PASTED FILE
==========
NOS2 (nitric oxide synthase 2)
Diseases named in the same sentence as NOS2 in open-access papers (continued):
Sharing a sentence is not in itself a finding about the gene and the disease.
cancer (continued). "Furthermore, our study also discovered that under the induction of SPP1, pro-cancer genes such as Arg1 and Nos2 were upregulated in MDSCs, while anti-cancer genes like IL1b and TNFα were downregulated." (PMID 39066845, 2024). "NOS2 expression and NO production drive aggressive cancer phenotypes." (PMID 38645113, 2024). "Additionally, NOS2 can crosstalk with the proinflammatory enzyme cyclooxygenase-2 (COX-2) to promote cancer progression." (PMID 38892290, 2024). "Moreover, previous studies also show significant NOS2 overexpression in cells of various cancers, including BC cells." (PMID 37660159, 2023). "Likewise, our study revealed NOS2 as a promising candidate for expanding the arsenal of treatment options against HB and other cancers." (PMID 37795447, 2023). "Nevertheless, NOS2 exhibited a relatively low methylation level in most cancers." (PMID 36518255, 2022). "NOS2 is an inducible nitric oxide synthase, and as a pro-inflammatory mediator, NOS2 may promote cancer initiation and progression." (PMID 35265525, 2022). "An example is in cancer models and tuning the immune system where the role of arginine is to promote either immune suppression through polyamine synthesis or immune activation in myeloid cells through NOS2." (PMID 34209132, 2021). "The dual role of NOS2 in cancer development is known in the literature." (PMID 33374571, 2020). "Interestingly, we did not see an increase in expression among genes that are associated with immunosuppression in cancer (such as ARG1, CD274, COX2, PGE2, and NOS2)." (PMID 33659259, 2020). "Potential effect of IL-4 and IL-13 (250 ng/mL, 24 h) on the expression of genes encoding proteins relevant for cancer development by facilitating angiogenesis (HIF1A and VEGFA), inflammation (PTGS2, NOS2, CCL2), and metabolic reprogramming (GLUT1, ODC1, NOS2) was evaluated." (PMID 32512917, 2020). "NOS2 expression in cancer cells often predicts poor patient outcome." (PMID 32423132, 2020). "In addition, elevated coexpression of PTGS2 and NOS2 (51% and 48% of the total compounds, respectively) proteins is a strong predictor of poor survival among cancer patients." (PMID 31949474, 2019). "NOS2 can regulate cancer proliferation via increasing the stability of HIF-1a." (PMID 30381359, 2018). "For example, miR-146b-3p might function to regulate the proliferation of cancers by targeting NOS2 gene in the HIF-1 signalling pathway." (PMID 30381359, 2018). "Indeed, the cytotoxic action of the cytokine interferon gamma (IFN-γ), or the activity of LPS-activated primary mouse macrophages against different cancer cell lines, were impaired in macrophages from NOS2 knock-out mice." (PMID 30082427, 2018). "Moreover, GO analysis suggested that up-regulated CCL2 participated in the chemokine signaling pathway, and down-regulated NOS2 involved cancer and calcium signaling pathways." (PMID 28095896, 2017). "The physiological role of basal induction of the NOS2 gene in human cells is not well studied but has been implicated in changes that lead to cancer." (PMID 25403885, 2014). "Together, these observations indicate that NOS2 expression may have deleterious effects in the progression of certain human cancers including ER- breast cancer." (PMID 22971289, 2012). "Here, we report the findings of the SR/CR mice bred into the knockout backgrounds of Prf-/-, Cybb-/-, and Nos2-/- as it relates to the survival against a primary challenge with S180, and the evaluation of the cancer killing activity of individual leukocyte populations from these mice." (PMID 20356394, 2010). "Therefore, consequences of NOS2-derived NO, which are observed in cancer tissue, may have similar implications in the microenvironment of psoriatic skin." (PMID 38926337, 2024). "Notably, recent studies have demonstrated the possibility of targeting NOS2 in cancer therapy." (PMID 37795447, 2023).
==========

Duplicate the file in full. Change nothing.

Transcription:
NOS2 (nitric oxide synthase 2)
Diseases named in the same sentence as NOS2 in open-access papers (continued):
Sharing a sentence is not in itself a finding about the gene and the disease.
cancer (continued). "Furthermore, our study also discovered that under the induction of SPP1, pro-cancer genes such as Arg1 and Nos2 were upregulated in MDSCs, while anti-cancer genes like IL1b and TNFα were downregulated." (PMID 39066845, 2024). "NOS2 expression and NO production drive aggressive cancer phenotypes." (PMID 38645113, 2024). "Additionally, NOS2 can crosstalk with the proinflammatory enzyme cyclooxygenase-2 (COX-2) to promote cancer progression." (PMID 38892290, 2024). "Moreover, previous studies also show significant NOS2 overexpression in cells of various cancers, including BC cells." (PMID 37660159, 2023). "Likewise, our study revealed NOS2 as a promising candidate for expanding the arsenal of treatment options against HB and other cancers." (PMID 37795447, 2023). "Nevertheless, NOS2 exhibited a relatively low methylation level in most cancers." (PMID 36518255, 2022). "NOS2 is an inducible nitric oxide synthase, and as a pro-inflammatory mediator, NOS2 may promote cancer initiation and progression." (PMID 35265525, 2022). "An example is in cancer models and tuning the immune system where the role of arginine is to promote either immune suppression through polyamine synthesis or immune activation in myeloid cells through NOS2." (PMID 34209132, 2021). "The dual role of NOS2 in cancer development is known in the literature." (PMID 33374571, 2020). "Interestingly, we did not see an increase in expression among genes that are associated with immunosuppression in cancer (such as ARG1, CD274, COX2, PGE2, and NOS2)." (PMID 33659259, 2020). "Potential effect of IL-4 and IL-13 (250 ng/mL, 24 h) on the expression of genes encoding proteins relevant for cancer development by facilitating angiogenesis (HIF1A and VEGFA), inflammation (PTGS2, NOS2, CCL2), and metabolic reprogramming (GLUT1, ODC1, NOS2) was evaluated." (PMID 32512917, 2020). "NOS2 expression in cancer cells often predicts poor patient outcome." (PMID 32423132, 2020). "In addition, elevated coexpression of PTGS2 and NOS2 (51% and 48% of the total compounds, respectively) proteins is a strong predictor of poor survival among cancer patients." (PMID 31949474, 2019). "NOS2 can regulate cancer proliferation via increasing the stability of HIF-1a." (PMID 30381359, 2018). "For example, miR-146b-3p might function to regulate the proliferation of cancers by targeting NOS2 gene in the HIF-1 signalling pathway." (PMID 30381359, 2018). "Indeed, the cytotoxic action of the cytokine interferon gamma (IFN-γ), or the activity of LPS-activated primary mouse macrophages against different cancer cell lines, were impaired in macrophages from NOS2 knock-out mice." (PMID 30082427, 2018). "Moreover, GO analysis suggested that up-regulated CCL2 participated in the chemokine signaling pathway, and down-regulated NOS2 involved cancer and calcium signaling pathways." (PMID 28095896, 2017). "The physiological role of basal induction of the NOS2 gene in human cells is not well studied but has been implicated in changes that lead to cancer." (PMID 25403885, 2014). "Together, these observations indicate that NOS2 expression may have deleterious effects in the progression of certain human cancers including ER- breast cancer." (PMID 22971289, 2012). "Here, we report the findings of the SR/CR mice bred into the knockout backgrounds of Prf-/-, Cybb-/-, and Nos2-/- as it relates to the survival against a primary challenge with S180, and the evaluation of the cancer killing activity of individual leukocyte populations from these mice." (PMID 20356394, 2010). "Therefore, consequences of NOS2-derived NO, which are observed in cancer tissue, may have similar implications in the microenvironment of psoriatic skin." (PMID 38926337, 2024). "Notably, recent studies have demonstrated the possibility of targeting NOS2 in cancer therapy." (PMID 37795447, 2023).